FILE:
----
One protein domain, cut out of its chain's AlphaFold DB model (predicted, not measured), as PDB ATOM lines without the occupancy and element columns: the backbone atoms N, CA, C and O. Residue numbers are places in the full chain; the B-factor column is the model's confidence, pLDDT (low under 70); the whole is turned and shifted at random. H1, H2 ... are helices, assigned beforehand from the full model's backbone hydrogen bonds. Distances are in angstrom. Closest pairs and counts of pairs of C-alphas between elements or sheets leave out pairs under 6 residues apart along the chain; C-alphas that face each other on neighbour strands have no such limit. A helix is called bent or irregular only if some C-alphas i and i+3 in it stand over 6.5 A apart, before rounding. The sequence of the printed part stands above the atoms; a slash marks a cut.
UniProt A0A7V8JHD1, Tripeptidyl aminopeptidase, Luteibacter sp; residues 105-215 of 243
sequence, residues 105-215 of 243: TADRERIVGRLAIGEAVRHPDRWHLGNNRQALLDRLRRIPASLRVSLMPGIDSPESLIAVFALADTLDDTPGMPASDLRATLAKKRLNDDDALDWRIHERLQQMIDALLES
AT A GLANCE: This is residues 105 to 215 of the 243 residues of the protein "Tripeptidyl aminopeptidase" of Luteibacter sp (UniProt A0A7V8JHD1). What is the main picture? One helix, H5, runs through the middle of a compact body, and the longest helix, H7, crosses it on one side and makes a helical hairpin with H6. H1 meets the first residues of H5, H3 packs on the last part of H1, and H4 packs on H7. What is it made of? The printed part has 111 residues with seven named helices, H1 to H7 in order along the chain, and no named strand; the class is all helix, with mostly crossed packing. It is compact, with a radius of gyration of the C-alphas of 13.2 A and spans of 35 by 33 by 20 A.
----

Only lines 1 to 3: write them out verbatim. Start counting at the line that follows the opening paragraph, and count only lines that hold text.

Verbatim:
UniProt A0A7V8JHD1, Tripeptidyl aminopeptidase, Luteibacter sp; residues 105-215 of 243
sequence, residues 105-215 of 243: TADRERIVGRLAIGEAVRHPDRWHLGNNRQALLDRLRRIPASLRVSLMPGIDSPESLIAVFALADTLDDTPGMPASDLRATLAKKRLNDDDALDWRIHERLQQMIDALLES
AT A GLANCE: This is residues 105 to 215 of the 243 residues of the protein "Tripeptidyl aminopeptidase" of Luteibacter sp (UniProt A0A7V8JHD1). What is the main picture? One helix, H5, runs through the middle of a compact body, and the longest helix, H7, crosses it on one side and makes a helical hairpin with H6. H1 meets the first residues of H5, H3 packs on the last part of H1, and H4 packs on H7. What is it made of? The printed part has 111 residues with seven named helices, H1 to H7 in order along the chain, and no named strand; the class is all helix, with mostly crossed packing. It is compact, with a radius of gyration of the C-alphas of 13.2 A and spans of 35 by 33 by 20 A.